No one would have expected face masks to be the best-selling product in 2020, however, due to the Coronavirus pandemic face mask sales increased rapidly, with the product becoming a necessity in everyone’s day to day life. For some countries, face masks weren’t even a second thought, and rarely used. However, the history of face masks stems back at least 2000 years. In this blog post, we are going to take you through the evolution of face masks.
The first face masks were designed to protect our respiratory health, where Roman philosopher Pliny the Elder used animal-bladder skin as a mask to filter dust and any harmful minerals. In China, there is evidence of similar face coverings dating back to the 13th-century Yuan dynasty. In his travelogue written during this period, the Italian explorer Marco Polo described servants attending to the Chinese emperor and his entourage wearing silk scarves to cover their mouths and noses to prevent their breath from contaminating the food they prepared.
Fast forward to the 14th century, the Black Death spread across Europe, which again prompted people to use anything that was considered a functional face mask. After Europe’s largest plague epidemic, another outbreak in the 17th century led to the invention of the beak mask. This covered the entire face but had glass portals so the user could see clearly, and the beak was often filled with spices or aromatics, including mint and camphor, to filter out any diseases. Along with the mask, a full outfit was designed which eventually evolved into a terrifying symbol of death due to the brutal extent of the plague. During the 14th century, famous artist Leonardo da Vinci introduced the cloth soaked in water which he placed on his face to prevent toxic chemicals from paint and plaster entering his lungs. This technique is still advised as an effective method when people are escaping a burning building, to protect their lungs from the effects of smoke inhalation.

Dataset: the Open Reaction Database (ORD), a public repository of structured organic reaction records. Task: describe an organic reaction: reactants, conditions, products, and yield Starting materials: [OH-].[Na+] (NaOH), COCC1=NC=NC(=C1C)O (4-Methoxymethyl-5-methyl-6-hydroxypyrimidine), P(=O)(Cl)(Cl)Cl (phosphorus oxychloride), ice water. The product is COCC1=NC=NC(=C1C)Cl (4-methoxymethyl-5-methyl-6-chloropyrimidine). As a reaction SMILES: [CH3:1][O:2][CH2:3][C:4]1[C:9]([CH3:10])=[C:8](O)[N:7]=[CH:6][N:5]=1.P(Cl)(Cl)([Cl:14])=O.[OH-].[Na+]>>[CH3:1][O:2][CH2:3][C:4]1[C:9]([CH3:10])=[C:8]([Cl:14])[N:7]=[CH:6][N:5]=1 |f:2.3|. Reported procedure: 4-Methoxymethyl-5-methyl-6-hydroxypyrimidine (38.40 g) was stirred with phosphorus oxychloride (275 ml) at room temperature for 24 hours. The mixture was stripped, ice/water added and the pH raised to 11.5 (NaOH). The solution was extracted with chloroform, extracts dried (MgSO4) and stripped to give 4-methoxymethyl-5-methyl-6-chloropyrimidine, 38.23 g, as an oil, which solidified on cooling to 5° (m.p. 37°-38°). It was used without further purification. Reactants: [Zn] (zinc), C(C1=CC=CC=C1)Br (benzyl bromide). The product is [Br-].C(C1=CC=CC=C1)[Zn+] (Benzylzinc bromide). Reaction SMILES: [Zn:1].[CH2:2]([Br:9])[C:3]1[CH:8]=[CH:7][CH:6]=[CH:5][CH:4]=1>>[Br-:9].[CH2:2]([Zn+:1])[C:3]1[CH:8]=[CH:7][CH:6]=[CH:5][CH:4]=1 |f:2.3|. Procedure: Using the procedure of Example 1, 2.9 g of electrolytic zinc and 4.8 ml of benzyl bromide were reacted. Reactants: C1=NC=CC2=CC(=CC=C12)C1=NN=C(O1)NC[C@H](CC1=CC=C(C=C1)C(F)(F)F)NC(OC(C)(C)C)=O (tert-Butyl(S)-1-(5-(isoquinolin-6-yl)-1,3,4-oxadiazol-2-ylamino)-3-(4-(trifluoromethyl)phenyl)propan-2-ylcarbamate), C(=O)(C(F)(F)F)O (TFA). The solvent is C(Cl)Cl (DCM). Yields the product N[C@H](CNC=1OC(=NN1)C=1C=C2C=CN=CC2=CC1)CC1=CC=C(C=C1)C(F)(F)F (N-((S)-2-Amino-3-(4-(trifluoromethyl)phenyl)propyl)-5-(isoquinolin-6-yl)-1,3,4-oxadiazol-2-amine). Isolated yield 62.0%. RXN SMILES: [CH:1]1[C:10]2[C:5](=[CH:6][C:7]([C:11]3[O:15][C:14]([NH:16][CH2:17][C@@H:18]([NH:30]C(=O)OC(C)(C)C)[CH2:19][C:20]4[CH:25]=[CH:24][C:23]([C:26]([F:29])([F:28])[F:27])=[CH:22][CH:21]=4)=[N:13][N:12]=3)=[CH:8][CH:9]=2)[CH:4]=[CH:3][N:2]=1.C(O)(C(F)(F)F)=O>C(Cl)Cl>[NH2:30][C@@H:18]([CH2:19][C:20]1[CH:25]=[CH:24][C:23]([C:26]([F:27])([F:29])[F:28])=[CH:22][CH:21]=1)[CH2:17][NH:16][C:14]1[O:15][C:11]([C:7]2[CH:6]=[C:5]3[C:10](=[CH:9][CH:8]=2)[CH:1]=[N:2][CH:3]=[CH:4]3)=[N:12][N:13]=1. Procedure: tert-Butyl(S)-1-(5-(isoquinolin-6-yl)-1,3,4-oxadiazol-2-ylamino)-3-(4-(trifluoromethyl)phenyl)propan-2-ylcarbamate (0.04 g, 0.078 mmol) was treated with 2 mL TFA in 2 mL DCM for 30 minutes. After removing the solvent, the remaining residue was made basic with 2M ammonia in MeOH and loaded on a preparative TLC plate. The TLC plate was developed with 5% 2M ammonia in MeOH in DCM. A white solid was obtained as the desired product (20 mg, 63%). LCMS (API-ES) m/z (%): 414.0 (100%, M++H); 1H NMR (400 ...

The presence of bacteria in the air was discovered in 1861 by a French biologist called Louis Pasteur, which made people aware of breathing in harmful pathogens. This led to doctors prescribing cotton masks to limit contagion and stop the spread of diseases during epidemics. During the early years of the 20th century, a Chinese medical scientist called Wu Lien-teh was investigating a pneumonic plague that had broken out in northern China. He developed a mask from layers of gauze enveloped in cotton, with ties so that it could be hung on the ears. This was the prototype of the masks used in medicine today, and with low production cost and simple manufacturing, this mask was highly complimented by experts, thus giving birth to the modern mask.
Due to numerous outbreaks of infectious diseases and flu, and the continuing rise of smog from modern industry, the masks we use today are constantly evolving to filter viruses and pollution more efficiently. Here at the Face Mask Store, we stock a wide range of face masks to help within any environment, from FFP3 Face Masks to Reusable Masks, and Full Face Masks to Powered Air Respirators, we’ve got you covered.